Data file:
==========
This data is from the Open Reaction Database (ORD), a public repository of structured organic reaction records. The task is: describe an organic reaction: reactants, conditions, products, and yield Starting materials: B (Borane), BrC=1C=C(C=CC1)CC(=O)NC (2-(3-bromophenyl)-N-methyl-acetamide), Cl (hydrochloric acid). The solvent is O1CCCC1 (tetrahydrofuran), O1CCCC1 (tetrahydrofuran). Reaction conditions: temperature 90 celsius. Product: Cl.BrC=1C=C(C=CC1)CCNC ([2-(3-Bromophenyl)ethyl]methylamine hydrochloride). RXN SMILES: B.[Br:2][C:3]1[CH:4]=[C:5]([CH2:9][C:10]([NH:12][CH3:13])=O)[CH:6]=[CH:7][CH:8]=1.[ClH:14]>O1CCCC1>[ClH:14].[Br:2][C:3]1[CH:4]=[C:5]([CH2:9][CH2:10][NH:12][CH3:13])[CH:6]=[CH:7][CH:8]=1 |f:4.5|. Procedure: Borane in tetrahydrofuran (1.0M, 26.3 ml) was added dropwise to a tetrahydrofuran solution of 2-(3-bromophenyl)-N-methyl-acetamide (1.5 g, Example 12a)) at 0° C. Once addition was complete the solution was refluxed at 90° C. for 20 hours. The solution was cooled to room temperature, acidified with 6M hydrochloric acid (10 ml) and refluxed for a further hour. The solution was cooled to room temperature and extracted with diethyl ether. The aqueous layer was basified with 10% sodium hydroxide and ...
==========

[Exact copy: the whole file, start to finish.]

This data is from the Open Reaction Database (ORD), a public repository of structured organic reaction records. The task is: describe an organic reaction: reactants, conditions, products, and yield Starting materials: B (Borane), BrC=1C=C(C=CC1)CC(=O)NC (2-(3-bromophenyl)-N-methyl-acetamide), Cl (hydrochloric acid). The solvent is O1CCCC1 (tetrahydrofuran), O1CCCC1 (tetrahydrofuran). Reaction conditions: temperature 90 celsius. Product: Cl.BrC=1C=C(C=CC1)CCNC ([2-(3-Bromophenyl)ethyl]methylamine hydrochloride). RXN SMILES: B.[Br:2][C:3]1[CH:4]=[C:5]([CH2:9][C:10]([NH:12][CH3:13])=O)[CH:6]=[CH:7][CH:8]=1.[ClH:14]>O1CCCC1>[ClH:14].[Br:2][C:3]1[CH:4]=[C:5]([CH2:9][CH2:10][NH:12][CH3:13])[CH:6]=[CH:7][CH:8]=1 |f:4.5|. Procedure: Borane in tetrahydrofuran (1.0M, 26.3 ml) was added dropwise to a tetrahydrofuran solution of 2-(3-bromophenyl)-N-methyl-acetamide (1.5 g, Example 12a)) at 0° C. Once addition was complete the solution was refluxed at 90° C. for 20 hours. The solution was cooled to room temperature, acidified with 6M hydrochloric acid (10 ml) and refluxed for a further hour. The solution was cooled to room temperature and extracted with diethyl ether. The aqueous layer was basified with 10% sodium hydroxide and ...